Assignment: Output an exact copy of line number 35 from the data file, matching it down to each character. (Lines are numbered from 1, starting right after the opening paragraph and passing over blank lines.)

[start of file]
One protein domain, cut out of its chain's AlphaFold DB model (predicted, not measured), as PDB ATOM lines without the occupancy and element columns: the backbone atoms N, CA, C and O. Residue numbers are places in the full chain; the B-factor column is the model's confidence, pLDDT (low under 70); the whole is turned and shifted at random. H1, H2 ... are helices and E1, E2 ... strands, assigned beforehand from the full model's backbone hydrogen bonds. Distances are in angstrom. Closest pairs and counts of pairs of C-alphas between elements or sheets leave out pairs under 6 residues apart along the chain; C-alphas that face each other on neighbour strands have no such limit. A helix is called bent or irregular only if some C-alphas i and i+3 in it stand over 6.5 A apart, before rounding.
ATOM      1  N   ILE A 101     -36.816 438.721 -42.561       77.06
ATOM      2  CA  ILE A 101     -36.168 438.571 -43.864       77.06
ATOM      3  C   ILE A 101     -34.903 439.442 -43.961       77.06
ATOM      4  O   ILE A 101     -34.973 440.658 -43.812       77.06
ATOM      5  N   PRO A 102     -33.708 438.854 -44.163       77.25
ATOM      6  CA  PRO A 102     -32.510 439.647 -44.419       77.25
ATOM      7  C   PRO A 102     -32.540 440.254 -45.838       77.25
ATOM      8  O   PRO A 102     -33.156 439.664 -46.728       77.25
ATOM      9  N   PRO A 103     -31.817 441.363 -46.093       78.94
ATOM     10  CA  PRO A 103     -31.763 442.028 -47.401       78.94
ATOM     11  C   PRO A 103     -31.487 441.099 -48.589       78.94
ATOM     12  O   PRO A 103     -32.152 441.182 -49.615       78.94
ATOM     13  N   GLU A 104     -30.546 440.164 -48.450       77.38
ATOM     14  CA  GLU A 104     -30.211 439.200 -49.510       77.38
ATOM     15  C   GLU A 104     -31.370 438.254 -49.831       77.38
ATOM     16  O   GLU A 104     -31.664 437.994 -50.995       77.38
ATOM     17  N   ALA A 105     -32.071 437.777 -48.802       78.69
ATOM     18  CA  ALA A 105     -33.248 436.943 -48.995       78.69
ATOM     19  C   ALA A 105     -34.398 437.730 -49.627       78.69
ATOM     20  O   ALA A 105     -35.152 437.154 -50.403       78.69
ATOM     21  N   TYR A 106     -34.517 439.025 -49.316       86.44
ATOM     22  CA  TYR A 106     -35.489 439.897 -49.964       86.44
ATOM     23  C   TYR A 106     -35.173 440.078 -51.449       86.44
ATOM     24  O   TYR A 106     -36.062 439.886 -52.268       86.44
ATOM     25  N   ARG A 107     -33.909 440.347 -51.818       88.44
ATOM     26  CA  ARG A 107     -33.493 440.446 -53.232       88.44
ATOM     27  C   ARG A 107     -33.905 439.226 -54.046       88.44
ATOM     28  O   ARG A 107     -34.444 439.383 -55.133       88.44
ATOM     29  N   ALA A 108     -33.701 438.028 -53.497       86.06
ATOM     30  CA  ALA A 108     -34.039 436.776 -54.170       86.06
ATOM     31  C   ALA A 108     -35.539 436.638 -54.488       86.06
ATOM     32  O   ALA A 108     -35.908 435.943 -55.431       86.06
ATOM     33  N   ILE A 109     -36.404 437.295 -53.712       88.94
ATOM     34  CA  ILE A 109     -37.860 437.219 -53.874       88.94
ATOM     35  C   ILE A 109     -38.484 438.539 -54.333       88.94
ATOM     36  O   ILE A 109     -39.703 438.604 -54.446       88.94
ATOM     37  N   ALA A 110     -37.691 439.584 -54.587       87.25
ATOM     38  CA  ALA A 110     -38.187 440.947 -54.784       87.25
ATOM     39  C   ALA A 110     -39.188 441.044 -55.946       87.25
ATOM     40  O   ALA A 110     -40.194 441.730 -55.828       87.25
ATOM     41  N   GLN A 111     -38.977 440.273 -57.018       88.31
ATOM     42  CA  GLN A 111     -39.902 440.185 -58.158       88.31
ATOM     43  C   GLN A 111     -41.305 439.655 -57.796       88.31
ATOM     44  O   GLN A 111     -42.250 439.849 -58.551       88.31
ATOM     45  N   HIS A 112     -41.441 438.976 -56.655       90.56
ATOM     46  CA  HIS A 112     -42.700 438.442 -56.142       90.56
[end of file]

ATOM     35  C   ILE A 109     -38.484 438.539 -54.333       88.94